After going through all these tickets I would have to say that the computer printouts were a terrible idea.  They are so impersonal and not particularly worthy of being a “keepsake.”  Their convenience pales in comparison to the significance of receiving and keeping an actual ticket.  So, needless to say, after doing it a couple of times, I am glad I abandoned the practice.  The tickets below include the ticket to the 1998 Yestival (see here and here and here), as well as both of Yes’s movie theater simulcasts from the mid-aughts.

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  • I cannot for the life of me remember which show this form accompanied the ticket.

 

Yes Concert Review: 7/20/12

Here is another addition to my series of Yes music posts.  I started this series here and you can read the others here.

I saw the progressive rock band Yes play at the Tower Theater in Upper Darby, Pennsylvania on July 20, 2012 during their Fly From Here Tour.  You can read more about this show here.  Procol Harum was the opening act.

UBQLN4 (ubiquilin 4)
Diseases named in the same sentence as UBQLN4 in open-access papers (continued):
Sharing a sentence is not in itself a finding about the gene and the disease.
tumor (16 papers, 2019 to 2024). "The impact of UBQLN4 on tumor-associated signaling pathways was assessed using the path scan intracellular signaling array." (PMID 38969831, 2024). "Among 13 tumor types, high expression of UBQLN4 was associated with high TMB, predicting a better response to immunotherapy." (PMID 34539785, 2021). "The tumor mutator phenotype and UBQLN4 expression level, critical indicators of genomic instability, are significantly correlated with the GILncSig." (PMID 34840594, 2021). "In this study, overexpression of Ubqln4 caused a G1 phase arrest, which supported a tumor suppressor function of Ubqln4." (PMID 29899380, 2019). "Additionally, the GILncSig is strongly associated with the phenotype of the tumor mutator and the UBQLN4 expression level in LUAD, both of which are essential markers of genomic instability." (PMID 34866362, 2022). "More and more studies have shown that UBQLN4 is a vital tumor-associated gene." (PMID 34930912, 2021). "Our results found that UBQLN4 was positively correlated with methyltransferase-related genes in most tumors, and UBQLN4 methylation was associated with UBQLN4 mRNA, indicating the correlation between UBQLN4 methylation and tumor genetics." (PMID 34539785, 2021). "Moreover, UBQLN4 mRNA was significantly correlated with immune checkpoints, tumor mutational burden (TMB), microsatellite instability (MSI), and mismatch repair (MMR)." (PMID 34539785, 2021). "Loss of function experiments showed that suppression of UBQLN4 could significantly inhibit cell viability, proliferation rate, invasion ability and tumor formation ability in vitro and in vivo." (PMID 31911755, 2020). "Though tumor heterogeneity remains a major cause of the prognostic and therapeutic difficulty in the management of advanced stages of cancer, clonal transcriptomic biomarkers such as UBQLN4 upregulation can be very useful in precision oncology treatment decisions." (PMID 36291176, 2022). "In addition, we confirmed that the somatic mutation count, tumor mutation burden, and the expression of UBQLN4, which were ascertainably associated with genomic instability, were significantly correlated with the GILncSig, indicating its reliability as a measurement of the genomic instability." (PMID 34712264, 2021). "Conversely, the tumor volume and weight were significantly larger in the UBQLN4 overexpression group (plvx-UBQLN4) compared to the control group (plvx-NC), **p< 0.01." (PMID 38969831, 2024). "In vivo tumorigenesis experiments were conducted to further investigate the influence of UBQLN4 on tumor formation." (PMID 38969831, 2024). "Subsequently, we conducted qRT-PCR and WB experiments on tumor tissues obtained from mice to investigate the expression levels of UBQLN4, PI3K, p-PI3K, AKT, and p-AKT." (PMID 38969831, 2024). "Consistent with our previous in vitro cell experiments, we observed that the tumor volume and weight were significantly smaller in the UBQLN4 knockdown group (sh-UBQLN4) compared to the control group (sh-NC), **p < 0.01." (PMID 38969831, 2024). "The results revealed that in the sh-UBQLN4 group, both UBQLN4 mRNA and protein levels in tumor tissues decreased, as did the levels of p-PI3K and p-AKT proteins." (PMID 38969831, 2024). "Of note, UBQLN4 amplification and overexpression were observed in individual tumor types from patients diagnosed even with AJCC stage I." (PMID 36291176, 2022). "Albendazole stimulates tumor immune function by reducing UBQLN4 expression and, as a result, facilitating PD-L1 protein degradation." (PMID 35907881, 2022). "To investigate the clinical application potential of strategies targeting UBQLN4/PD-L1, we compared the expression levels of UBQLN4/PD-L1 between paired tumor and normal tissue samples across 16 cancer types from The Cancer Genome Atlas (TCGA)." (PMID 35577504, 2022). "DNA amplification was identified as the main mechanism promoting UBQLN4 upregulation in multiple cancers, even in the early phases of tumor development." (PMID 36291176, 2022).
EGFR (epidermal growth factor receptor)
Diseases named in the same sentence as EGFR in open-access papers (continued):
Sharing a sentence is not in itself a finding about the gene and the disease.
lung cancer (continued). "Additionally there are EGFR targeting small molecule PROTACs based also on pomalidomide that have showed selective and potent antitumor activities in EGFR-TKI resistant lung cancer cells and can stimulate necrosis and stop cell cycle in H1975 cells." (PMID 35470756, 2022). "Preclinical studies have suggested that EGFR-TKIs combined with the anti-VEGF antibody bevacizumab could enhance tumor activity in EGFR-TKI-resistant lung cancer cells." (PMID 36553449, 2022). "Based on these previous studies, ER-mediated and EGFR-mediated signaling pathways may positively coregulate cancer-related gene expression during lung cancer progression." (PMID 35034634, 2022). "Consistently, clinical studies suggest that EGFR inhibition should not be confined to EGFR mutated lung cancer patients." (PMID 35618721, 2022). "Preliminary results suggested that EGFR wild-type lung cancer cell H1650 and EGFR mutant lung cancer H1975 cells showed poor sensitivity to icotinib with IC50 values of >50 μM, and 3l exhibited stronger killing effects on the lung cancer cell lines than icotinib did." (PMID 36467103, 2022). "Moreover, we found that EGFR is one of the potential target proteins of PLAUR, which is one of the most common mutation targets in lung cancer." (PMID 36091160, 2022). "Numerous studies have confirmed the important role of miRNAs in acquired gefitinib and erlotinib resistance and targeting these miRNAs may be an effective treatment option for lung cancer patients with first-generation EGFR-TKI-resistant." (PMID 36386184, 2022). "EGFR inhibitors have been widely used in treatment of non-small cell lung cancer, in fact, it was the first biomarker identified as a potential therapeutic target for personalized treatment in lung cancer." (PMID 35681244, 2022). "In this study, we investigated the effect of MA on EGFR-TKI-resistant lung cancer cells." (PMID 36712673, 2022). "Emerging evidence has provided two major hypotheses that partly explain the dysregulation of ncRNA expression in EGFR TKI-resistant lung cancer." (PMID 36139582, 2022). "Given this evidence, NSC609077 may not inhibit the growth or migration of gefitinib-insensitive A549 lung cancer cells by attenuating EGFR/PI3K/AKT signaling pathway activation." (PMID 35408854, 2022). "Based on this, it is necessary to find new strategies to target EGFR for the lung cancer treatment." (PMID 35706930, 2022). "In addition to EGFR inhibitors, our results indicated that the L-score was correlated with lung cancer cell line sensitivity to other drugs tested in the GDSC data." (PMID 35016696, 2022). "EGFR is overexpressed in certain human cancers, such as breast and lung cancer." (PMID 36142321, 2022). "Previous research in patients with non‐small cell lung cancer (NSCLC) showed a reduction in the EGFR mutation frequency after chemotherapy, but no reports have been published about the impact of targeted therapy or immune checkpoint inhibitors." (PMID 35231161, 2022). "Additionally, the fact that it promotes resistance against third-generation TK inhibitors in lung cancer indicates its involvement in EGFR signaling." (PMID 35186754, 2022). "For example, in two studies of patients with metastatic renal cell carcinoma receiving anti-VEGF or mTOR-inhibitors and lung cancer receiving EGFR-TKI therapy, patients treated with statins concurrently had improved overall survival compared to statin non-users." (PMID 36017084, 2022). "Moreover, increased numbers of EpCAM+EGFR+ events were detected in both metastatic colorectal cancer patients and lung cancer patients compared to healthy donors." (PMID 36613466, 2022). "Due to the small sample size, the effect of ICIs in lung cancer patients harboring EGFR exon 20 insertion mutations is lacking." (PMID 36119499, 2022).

The line-up Yes fielded at this show was:

The set Yes played was (the album from which the song comes in parenthesis):

Recollections:

This show was the second American leg of the Fly From Here Tour in support of their then most recent studio album Fly From Here.  The first American leg took place during the previous summer (2011) and a show from that tour was the show I saw previous to this one; I reviewed that show here.  As I said in my review of that last show, it was the worst Yes show I had ever seen.  I left that show thinking that Yes was likely going to slide into retirement as soon as the tour was over; it was that bad.  As I also noted in that aforesaid review, by the end of 2011, vocalist Benoit David‘s voice was unable to sustain the rigors of being Yes’ singer and was replaced by Jon Davison.

When David went down the band immediately went to seek out a new vocalist.  Chris Squire is friends with Taylor Hawkins of the Foo Fighters and, when discussing Yes’ need for a new singer, Hawkins mentioned his childhood friend, Davison.  Evidently, Davison heard more than once over his music career that his voice was an excellent fit for Yes, and Squire was willing to give him a chance to test out that theory.